I love journals. Over the years I have kept a vast variety of journals, both digital and analog, from a diary of the books I’ve read to food diaries and morning pages. I tried keeping a bullet journal, but those things are way too left brain for me, although they did inspire me to keep a small notebook in my purse, where I list everything from books to read and movies to see, to things I want to learn, and interesting words I run across. I’ve used all kinds of blank books and rarely use the same one twice in a row. I prefer unlined pages and colorful Pentel markers, a different color for each entry. Here are some ideas you might like.
One of my favorite authors, Austin Kleon, recently published a journal to accompany his book, Steal Like an Artist. Generally speaking, I dislike writing prompts, so I wasn’t much interested in buying it and since it’s meant to be written it, the libraries don’t carry it. I was, however, quite interested in a talk he gave about the various journals he encountered in researching his book. He covers the evolution of his own use of journals from words only through mind maps (which he calls clustering) and finally to a combination of words and drawings. Then he moves on to the journals of Thoreau, Darwin, Basquiat, Einstein, Picasso, Roger Ebert, and Lynda Barry. More about her later.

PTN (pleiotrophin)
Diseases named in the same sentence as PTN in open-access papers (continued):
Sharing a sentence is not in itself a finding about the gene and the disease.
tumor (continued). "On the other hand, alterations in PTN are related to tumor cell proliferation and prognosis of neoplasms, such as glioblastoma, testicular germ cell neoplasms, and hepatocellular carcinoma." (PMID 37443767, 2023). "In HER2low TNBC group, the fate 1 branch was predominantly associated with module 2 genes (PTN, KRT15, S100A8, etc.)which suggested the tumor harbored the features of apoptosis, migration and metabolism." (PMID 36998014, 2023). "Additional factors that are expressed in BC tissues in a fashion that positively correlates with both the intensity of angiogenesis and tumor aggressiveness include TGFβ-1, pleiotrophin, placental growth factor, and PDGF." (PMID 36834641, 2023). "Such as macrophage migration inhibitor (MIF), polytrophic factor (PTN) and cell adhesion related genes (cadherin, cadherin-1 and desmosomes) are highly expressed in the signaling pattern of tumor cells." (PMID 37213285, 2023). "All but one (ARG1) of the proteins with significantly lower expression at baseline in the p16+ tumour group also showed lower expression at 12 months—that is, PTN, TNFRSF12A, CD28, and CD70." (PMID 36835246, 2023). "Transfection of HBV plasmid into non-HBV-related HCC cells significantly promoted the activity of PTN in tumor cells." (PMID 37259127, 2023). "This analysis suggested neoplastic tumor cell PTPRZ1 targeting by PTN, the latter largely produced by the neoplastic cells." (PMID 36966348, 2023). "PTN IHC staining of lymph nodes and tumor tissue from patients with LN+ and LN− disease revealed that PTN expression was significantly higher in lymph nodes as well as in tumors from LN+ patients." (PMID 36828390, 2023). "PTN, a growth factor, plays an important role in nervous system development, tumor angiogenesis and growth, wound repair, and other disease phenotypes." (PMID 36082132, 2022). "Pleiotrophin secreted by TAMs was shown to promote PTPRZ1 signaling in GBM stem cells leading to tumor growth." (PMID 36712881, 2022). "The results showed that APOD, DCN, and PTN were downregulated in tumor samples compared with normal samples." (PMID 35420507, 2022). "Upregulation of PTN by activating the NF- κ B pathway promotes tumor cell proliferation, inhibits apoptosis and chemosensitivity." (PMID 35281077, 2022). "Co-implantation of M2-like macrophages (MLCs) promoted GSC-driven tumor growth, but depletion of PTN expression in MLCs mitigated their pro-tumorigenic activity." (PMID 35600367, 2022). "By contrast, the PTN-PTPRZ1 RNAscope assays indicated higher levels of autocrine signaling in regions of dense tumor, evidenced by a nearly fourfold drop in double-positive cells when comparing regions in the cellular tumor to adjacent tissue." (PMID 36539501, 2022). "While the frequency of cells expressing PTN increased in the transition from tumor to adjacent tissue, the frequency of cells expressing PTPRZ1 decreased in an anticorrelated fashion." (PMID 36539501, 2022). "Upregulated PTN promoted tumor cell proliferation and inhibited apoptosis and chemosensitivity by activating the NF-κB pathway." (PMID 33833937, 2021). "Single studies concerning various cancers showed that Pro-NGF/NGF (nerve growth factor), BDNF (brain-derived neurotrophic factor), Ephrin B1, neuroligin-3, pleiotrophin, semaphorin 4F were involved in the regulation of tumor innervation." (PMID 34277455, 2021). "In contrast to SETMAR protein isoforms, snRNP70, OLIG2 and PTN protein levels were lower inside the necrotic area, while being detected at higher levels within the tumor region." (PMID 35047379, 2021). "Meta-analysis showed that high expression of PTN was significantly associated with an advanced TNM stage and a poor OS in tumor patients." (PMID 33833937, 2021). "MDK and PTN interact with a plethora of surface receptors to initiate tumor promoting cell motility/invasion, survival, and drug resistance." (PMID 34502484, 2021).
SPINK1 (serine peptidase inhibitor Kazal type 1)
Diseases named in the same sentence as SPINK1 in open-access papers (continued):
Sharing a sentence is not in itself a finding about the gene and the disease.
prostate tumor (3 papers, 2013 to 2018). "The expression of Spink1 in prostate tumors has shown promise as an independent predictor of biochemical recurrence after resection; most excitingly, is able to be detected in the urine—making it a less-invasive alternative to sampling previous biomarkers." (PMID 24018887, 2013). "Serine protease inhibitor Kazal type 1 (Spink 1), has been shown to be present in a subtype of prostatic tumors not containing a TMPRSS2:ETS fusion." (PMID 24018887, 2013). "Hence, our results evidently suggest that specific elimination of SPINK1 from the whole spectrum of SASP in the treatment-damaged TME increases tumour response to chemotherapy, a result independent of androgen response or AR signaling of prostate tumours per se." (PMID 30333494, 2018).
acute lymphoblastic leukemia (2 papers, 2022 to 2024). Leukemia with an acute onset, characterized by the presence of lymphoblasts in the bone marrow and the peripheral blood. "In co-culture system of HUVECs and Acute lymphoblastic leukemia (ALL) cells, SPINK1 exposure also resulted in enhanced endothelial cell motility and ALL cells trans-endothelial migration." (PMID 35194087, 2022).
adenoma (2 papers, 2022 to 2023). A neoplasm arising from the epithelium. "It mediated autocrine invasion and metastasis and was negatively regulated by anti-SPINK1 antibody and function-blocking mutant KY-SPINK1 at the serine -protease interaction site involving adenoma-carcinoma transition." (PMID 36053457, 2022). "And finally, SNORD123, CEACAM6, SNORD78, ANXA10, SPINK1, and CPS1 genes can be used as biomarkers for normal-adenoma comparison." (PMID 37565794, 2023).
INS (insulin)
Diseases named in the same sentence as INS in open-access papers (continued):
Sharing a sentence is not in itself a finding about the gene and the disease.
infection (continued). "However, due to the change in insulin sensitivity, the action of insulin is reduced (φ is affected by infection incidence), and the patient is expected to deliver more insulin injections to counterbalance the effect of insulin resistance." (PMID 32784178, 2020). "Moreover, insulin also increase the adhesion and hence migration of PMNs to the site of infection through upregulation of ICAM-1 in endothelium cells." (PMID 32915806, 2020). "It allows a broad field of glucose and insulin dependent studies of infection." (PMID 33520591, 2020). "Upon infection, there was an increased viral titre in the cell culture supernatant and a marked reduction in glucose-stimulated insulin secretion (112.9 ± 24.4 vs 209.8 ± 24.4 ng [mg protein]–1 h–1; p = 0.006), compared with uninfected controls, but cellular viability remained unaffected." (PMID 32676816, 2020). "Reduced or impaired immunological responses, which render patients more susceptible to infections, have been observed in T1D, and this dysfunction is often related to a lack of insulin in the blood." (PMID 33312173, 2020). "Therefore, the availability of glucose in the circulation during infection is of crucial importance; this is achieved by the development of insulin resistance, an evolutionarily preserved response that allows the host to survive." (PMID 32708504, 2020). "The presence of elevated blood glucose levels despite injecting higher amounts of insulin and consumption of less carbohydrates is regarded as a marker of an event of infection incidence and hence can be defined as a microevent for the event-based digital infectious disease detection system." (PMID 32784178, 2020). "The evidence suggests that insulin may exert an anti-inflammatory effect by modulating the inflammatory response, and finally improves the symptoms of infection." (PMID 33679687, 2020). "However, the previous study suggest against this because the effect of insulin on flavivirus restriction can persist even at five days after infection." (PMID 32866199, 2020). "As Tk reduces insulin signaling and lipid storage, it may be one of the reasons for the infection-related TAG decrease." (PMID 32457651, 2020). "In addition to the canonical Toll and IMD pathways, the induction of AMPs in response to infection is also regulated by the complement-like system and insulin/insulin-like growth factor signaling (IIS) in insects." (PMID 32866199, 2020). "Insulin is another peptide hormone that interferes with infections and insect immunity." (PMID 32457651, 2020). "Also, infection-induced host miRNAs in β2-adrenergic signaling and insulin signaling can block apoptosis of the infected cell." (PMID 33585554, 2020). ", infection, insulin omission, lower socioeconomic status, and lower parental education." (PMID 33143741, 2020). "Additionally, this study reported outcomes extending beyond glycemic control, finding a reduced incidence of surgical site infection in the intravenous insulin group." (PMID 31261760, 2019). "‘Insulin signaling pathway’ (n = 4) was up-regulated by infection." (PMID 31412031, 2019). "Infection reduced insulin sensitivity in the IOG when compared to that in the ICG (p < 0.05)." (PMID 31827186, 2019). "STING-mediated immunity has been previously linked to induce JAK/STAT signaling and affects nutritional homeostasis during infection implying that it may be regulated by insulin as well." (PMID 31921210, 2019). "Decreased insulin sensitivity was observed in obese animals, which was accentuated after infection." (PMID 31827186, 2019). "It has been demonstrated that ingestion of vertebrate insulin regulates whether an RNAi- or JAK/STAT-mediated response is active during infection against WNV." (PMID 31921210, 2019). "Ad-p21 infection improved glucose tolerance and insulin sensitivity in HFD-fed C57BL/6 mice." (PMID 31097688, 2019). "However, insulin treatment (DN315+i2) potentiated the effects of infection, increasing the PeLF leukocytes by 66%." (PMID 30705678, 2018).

Lisa Sonora Beam, an American artist and teacher living in Mexico, wrote a blog post about Keeping a Studio Journal , which includes two short videos that inspired me to start my own studio journal or creative daybook. There I keep notes about things I read and watch as well as ideas for my own projects. I’m also a fan of a PDF sketchbook she published a few years ago documenting her creative process.
Cartoonist and author Lynda Barry published the notebook she kept while teaching an interdisciplinary arts class at the University of Wisconsin, Madison. A mad, “messy journal filled with ideas, notes, and scribbles” Syllabus: Notes from an Accidental Professor offers assignments and advice for creative people of all ages and in all fields. You can watch an introductory video here.
These should stimulate you to start your own journal or try something new.